Republican presidential candidate Ron Paul said on Sunday that airport security should be turned over to private corporations because the Transportation and Security Administration (TSA) effectively "voids" the Fourth Amendment.
Paul's son, Sen. Rand Paul (R-KY), claimed last week that he had been "detained" by the TSA for refusing an intrusive pat down at an airport in Nashville, Tennessee.
"You have been raising money on your website on the notion of ending the TSA," CNN host Candy Crowley told the presidential candidate Sunday. "If you got rid of the TSA, what would you put in its place?"
"Well, it shouldn't be government," Paul replied. "You know, the people who protect very dangerous chemical plants, they're private sources. They have their police cares, they have their fences, they have their security, and they do a very good job. The assumption that the government has to do this is the wrong assumption."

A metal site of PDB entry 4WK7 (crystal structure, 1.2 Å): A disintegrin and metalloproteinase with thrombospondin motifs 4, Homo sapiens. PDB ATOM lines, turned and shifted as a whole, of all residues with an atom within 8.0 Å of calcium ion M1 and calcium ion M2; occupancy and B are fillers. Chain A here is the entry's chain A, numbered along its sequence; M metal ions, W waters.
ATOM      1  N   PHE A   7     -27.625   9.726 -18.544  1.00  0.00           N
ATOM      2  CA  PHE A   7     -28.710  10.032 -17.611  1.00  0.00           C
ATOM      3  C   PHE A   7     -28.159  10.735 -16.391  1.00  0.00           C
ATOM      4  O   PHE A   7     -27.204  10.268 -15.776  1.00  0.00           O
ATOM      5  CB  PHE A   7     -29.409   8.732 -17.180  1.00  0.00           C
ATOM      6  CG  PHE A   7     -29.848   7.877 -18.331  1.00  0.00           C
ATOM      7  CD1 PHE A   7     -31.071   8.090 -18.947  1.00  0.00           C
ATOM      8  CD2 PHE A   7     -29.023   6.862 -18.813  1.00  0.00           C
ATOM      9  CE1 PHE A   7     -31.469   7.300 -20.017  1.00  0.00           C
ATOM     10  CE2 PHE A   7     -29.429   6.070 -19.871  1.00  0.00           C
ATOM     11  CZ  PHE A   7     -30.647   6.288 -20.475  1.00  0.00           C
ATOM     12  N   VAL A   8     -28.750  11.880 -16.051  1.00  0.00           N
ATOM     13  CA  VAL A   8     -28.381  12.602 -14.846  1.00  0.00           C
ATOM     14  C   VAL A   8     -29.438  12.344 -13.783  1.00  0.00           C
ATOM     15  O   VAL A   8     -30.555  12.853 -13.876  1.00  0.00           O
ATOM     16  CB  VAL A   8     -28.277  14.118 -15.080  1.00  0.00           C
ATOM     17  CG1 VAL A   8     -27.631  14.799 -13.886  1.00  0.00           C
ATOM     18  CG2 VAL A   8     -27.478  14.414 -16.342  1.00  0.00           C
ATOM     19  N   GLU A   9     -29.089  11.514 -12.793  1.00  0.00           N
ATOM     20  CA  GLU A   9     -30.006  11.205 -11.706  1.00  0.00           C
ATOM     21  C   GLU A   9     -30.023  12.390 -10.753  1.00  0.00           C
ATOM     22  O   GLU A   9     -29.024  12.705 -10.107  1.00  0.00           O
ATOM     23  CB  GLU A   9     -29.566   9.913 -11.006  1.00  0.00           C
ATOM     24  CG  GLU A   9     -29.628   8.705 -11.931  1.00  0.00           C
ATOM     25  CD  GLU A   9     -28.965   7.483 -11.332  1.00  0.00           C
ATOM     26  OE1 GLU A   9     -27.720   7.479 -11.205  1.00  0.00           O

"I voted against the Department of Homeland Security and the TSA, and it's a bureaucratic monster," he added. "It totally voids the concept of the Fourth Amendment -- searches and prodding a poking, you know, with no permission. And they trap us into into it, and there's no way you can travel if you don't do it."
In 1973, the U.S. Court of Appeals for the Ninth Circuit ruled that the Fourth Amendment did not apply to airport security, "noting that airport screenings are considered to be administrative searches because they are conducted as part of a general regulatory scheme, where the essential administrative purpose is to prevent the carrying of weapons or explosives aboard aircraft."
Paul did not say how privatizing airport screenings would circumvent the Ninth Circuit's ruling.